I think you missed the point. The Pi2Bv1.2 uses the *same* SoC as the Pi3B/Pi3B+ (just a stepping difference, and last I heard, the older boards now use the newer stepping, anyway). So if RPiOS64 will run on a Pi3B or Pi3B+, then it will run on a Pi2Bv1.2. Just slower due to reduced clock speed.
And bear in mind that the Pi2Bv1.2 boards are still being made.
Note that this expectation does *not* include the Pi2Bv1.1--which aren't made any more--as they used the 32-bit only BCM2836 rather that the BCM2837.
The BCM2711 (SoC on the Pi4) can address 16GB of RAM. So, for those applications that can use that, without needing a faster processor, it would make sense. The question becomes: Will the marketplace support a 16GB Pi4B? Collectors alone *might* be enough to do that, especially with people that simply want bragging rights. See adage about fools, money and the parting thereof.
It does beg another question, though...How many PCs are out there with processors running at or about 2GHz and having 16GB installed?
During the whole "SCO" vs IBM suit, it was mentioned that the general IBM policy is to just pay any claim of less than $10K and fight anything over that amount. To keep people from exploiting the policy, sometimes they *will* fight over amounts of less than $10K. It's kind of a case of, how lucky are you feeling today? Further, their lawyers were nicknamed the Nazgul.
Hmmm... Yes... Like the time I was in a meeting that was almost all management, between the project I was on and the data center where it was going to be run.
After describing what we intended to do (ASCII async to an IBM mainframe DB2 system), one of the data center people said flatly, "It can't be done." So I innocently said, "Oh... In that case, why was I doing just that 5 years ago at another company?" The data center person grumped and said, "Well...*we've* never done it." Management on my side of the table actually noticed the goal post move and the data center management said they'd look into it. Couple of months later...that data center announced a new service, ASCII async to EBCDIC data transfers.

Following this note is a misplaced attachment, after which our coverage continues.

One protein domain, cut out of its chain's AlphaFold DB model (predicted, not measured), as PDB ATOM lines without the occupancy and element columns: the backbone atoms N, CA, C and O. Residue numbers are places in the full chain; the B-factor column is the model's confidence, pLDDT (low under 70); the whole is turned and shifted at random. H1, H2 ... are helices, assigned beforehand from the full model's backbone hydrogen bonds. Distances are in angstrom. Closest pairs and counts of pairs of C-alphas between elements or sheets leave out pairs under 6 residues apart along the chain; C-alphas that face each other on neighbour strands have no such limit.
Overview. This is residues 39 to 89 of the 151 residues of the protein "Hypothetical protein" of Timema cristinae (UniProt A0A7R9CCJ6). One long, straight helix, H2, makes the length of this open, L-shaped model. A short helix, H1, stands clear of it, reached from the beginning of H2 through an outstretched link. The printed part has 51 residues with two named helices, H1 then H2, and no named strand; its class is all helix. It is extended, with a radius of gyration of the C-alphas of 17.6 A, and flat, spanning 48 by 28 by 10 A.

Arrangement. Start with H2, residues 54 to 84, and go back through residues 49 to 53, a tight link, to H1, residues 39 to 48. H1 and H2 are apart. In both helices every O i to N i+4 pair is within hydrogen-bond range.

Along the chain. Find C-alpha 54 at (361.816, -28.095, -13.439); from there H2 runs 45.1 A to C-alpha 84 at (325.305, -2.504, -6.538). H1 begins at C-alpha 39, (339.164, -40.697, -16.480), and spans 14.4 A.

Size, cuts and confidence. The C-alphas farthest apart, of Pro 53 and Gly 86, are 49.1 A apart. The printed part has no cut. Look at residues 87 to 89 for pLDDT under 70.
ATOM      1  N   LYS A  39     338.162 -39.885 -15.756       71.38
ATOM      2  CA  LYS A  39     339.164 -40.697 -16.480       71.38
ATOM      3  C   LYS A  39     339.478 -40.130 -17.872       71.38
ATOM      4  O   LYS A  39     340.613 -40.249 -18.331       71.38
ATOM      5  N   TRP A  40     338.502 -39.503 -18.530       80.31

That sounds suspiciously like what happened between UC Berkeley and a site they were connected to on the East Coast. In spite of paying a lot to have two, independently routed, circuits, *both* went through the same cable under a farmers field in New Jersey. Said farmer managed to nail the cable and both circuits went down. I believe that (AT&T, probably?) got asked for a serious amount of money for not having provided the independent routing that Berkeley had been paying for.
Actually... No. Nothing copyrighted before 1928 is still covered. Current law is life plus 70 years for individuals, 95 years for corporations. Blame the Mouse Kingdom for the extensions that have been pushing those out. 1928 is critical date for "Steamboat Willy".
Since--so far as I know--the basic facts of that case are known, Dunn's family could probably win a wrongful death civil case fairly easily. Probably not as satisfying a putting her in the slammer, but far better than nothing. (Note that this is how O. J. Simpson was taken down after his criminal acquittal.)
I have an HP2015 that I had a network card added to a couple of years ago, and an HP2055dn. Because I can set the IP address in the HP2055dn I'm seriously thinking of getting a second one (they go for less than $200 on the used/reconditioned market). Both of those are real workhorses.
Some years ago (and for several years) I had a local supermarket "loyalty card" with the name "B. Munchausen" and the address of the store I usually shopped at. Since I always paid in cash at that store, there would never have been any sort of cross-check. Once--in perhaps ten years--a clerk asked if I was related to Baron Munchausen. I just smiled. Never seemed to occur to anyone that the name was a complete giveaway that it was all a fabrication...
Given the license "plate" number and what it looked like... Recently, California started requiring dealers to put paper plates on all cars sold, rather that advertising for the dealership, to be replaced by the buyer when they get the real plates. The number given is typical of those temporary plates. The state should have a record of which car it goes with. In theory, the owner of the correct car should have reported the plate being stolen. If he didn't, there should be a presumption that it's his car that was used. If the theives were dumb enough to use the car that plate goes with (perhaps they stole the car), the chance of finding them probably goes up a bit.
People have made Miskatonic U. "diplomas". Some fans gave one to Marion Zimmer Bradley. MZB had it framed and hung it on a wall. When she hired an editor for her fantasy magazine for her English Lit. background and skills (but, unfortunately, totally lacking in any fantasy or SF knowledge), said editor spotted the diploma and remarked to Marion, "Oh! Is that where you got your degree?" She was serious.